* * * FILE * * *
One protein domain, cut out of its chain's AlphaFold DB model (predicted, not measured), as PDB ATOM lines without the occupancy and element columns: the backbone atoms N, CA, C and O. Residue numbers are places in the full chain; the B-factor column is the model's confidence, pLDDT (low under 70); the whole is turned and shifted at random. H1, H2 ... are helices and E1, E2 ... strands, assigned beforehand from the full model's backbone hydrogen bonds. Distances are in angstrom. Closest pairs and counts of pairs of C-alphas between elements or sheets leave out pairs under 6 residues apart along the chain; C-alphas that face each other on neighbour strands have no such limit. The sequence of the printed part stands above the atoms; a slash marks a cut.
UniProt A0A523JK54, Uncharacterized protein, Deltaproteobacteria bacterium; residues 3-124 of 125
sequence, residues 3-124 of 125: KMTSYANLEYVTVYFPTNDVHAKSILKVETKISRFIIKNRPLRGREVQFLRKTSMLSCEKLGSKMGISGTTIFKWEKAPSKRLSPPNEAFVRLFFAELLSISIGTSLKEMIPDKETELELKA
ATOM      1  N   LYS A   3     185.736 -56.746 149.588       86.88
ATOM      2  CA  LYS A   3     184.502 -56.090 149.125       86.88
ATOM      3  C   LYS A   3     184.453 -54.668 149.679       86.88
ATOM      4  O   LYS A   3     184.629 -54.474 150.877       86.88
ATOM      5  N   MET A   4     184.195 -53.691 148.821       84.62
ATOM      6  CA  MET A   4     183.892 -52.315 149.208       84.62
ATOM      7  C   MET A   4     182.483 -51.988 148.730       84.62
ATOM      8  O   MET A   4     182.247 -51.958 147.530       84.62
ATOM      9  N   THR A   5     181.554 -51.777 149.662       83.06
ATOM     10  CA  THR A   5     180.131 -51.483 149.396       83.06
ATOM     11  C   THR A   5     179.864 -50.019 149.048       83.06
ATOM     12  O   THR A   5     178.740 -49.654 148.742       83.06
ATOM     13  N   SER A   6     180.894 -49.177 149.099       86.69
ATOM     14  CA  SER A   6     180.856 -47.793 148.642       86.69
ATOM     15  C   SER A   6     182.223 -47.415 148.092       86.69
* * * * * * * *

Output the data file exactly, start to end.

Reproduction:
One protein domain, cut out of its chain's AlphaFold DB model (predicted, not measured), as PDB ATOM lines without the occupancy and element columns: the backbone atoms N, CA, C and O. Residue numbers are places in the full chain; the B-factor column is the model's confidence, pLDDT (low under 70); the whole is turned and shifted at random. H1, H2 ... are helices and E1, E2 ... strands, assigned beforehand from the full model's backbone hydrogen bonds. Distances are in angstrom. Closest pairs and counts of pairs of C-alphas between elements or sheets leave out pairs under 6 residues apart along the chain; C-alphas that face each other on neighbour strands have no such limit. The sequence of the printed part stands above the atoms; a slash marks a cut.
UniProt A0A523JK54, Uncharacterized protein, Deltaproteobacteria bacterium; residues 3-124 of 125
sequence, residues 3-124 of 125: KMTSYANLEYVTVYFPTNDVHAKSILKVETKISRFIIKNRPLRGREVQFLRKTSMLSCEKLGSKMGISGTTIFKWEKAPSKRLSPPNEAFVRLFFAELLSISIGTSLKEMIPDKETELELKA
ATOM      1  N   LYS A   3     185.736 -56.746 149.588       86.88
ATOM      2  CA  LYS A   3     184.502 -56.090 149.125       86.88
ATOM      3  C   LYS A   3     184.453 -54.668 149.679       86.88
ATOM      4  O   LYS A   3     184.629 -54.474 150.877       86.88
ATOM      5  N   MET A   4     184.195 -53.691 148.821       84.62
ATOM      6  CA  MET A   4     183.892 -52.315 149.208       84.62
ATOM      7  C   MET A   4     182.483 -51.988 148.730       84.62
ATOM      8  O   MET A   4     182.247 -51.958 147.530       84.62
ATOM      9  N   THR A   5     181.554 -51.777 149.662       83.06
ATOM     10  CA  THR A   5     180.131 -51.483 149.396       83.06
ATOM     11  C   THR A   5     179.864 -50.019 149.048       83.06
ATOM     12  O   THR A   5     178.740 -49.654 148.742       83.06
ATOM     13  N   SER A   6     180.894 -49.177 149.099       86.69
ATOM     14  CA  SER A   6     180.856 -47.793 148.642       86.69
ATOM     15  C   SER A   6     182.223 -47.415 148.092       86.69